Bruce Ellington, WR

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    Marcio Jose Sanchez/Associated Press

    As much as I love talking about Bruce Ellington, fatigue is starting to kick in. The 49ers receiver situation is pretty much settled heading into the start of the season, yet some are buying too much into Jim Harbaugh's competition mantra. 

    The 49ers will most certainly trot out Michael Crabtree, Anquan Boldin and Stevie Johnson as the top three receivers. Many have questioned if Johnson could be fighting for the third receiver spot behind Crabtree and Boldin, but I say hogwash. 

    When healthy, Johnson is a premier slot receiver. Johnson will make his presence known against some of these physical NFC West secondaries, namely the Seattle Seahawks

    With that settled, how will the speedy Ellington fit within this 49ers passing offense? As a legitimate deep threat, Ellington's presence could make it easier for Boldin and Crabtree underneath. Not to mention, tight end Vernon Davis would benefit tremendously with a deep threat like Ellington on the field. 

    The million dollar question is how will the 49ers get Ellington on the field? Originally, I believed Ellington would play as the fourth receiver behind the three receivers mentioned above, but that seems to be in doubt with the news of Brandon Lloyd's resurgence in OTAs and minicamps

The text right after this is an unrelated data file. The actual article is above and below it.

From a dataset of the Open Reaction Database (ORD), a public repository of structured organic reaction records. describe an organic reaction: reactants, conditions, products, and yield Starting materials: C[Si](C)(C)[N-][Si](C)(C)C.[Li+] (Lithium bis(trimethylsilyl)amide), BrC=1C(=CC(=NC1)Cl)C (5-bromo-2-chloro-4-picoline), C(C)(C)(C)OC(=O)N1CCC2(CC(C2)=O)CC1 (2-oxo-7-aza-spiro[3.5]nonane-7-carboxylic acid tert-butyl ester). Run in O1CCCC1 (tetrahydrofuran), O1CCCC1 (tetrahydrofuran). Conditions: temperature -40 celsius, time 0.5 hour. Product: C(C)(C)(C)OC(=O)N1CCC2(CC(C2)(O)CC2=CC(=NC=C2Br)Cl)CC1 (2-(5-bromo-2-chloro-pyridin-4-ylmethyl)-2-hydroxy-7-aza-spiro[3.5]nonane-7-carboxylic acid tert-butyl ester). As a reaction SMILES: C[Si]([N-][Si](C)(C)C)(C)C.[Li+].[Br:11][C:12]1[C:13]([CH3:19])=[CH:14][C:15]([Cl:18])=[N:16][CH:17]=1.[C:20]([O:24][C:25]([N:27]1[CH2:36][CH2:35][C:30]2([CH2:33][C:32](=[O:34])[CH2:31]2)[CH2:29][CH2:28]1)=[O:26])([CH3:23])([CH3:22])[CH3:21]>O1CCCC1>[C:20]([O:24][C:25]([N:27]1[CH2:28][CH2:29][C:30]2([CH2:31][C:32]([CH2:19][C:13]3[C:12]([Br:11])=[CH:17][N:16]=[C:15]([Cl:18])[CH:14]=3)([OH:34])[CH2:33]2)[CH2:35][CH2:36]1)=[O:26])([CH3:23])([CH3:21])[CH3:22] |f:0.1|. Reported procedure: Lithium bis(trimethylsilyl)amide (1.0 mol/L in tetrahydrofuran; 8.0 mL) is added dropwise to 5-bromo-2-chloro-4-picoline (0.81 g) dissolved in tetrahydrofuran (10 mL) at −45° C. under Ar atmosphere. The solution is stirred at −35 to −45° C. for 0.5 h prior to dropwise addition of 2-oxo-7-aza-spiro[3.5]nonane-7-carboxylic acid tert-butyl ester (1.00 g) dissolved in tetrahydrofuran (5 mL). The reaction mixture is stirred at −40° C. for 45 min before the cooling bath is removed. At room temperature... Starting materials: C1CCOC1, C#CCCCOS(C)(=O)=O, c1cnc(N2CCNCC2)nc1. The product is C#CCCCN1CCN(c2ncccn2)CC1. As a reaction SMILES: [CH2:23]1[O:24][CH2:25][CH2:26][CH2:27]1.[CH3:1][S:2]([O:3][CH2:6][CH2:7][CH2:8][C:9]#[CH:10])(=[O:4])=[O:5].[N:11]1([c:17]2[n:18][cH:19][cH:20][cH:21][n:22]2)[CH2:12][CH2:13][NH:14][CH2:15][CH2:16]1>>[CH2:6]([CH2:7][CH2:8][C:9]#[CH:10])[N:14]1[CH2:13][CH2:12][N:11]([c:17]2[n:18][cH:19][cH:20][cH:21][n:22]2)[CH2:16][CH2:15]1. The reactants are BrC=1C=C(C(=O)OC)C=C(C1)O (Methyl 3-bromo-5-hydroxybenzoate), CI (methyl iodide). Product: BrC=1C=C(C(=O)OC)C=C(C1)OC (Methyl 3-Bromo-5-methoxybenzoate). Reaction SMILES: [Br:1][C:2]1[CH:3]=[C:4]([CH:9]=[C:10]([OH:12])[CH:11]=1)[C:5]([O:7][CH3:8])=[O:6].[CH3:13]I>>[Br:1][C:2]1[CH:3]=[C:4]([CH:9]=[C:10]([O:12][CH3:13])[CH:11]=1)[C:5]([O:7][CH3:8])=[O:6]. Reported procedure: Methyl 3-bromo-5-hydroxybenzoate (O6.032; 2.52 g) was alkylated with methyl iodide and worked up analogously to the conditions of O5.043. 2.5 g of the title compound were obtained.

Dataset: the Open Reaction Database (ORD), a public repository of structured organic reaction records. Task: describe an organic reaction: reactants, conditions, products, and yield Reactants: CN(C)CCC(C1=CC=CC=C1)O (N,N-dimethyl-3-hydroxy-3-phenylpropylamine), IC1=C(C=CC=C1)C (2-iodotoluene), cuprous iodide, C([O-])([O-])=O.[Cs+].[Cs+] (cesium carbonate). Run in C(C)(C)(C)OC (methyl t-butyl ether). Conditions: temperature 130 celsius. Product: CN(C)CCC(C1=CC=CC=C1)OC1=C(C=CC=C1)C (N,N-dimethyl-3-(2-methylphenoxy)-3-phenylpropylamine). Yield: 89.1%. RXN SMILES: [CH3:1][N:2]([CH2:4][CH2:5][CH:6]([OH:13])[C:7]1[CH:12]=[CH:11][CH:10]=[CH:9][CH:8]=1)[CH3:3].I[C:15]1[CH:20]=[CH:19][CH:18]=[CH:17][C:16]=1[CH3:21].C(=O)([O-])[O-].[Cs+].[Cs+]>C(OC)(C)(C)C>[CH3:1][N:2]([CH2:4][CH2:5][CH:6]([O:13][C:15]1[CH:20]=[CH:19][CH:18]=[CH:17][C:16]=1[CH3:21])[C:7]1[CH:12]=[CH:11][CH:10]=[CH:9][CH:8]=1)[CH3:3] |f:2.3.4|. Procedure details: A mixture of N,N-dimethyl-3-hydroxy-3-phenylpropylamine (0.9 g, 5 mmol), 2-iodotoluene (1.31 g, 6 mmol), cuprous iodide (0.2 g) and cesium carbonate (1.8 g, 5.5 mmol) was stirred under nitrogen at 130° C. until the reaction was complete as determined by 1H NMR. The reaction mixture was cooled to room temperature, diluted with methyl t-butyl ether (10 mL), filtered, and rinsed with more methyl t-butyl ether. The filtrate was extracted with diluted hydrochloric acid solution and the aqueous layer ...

If Lloyd makes the roster, that pushes Ellington back to fifth. And that's if Ellington can beat out promising second-year receiver Quinton Patton. 

    However, at the very least, Ellington will likely make an impact on special teams. As a kick/punt returner, Ellington could be a dynamic threat for special teams coordinator Brad Seely. 

    Look for Ellington to assume either return position while practicing his craft at receiver with the second unit on offense. 

Jimmie Ward, S/CB

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    Jimmie Ward won't see the actual field until training camp, but I still envision the rookie defensive back making huge contributions in his first NFL season. 

    As many already know, rookie defensive backs look routinely awful during parts of training camp. 49ers safety Eric Reid was awful during parts of training camp last season. He obviously improved as camp progressed, but the transition to the next level was not easy. 

    Ward will likely experience similar growing pains in trying to win the nickel or slot position in the 49ers secondary. The competition isn't exactly stiff, but don't sleep on young upstart Darryl Morris and veteran cornerback Perrish Cox. 

    I've said this before, Ward may not end up with the slot job at the start of the season; however, I fully expect the versatile defensive back to finish the season playing significant snaps. 

    Look for the 49ers to bring Ward along slowly from injury. We could see the first-rounder playing with the second or third unit during training camp.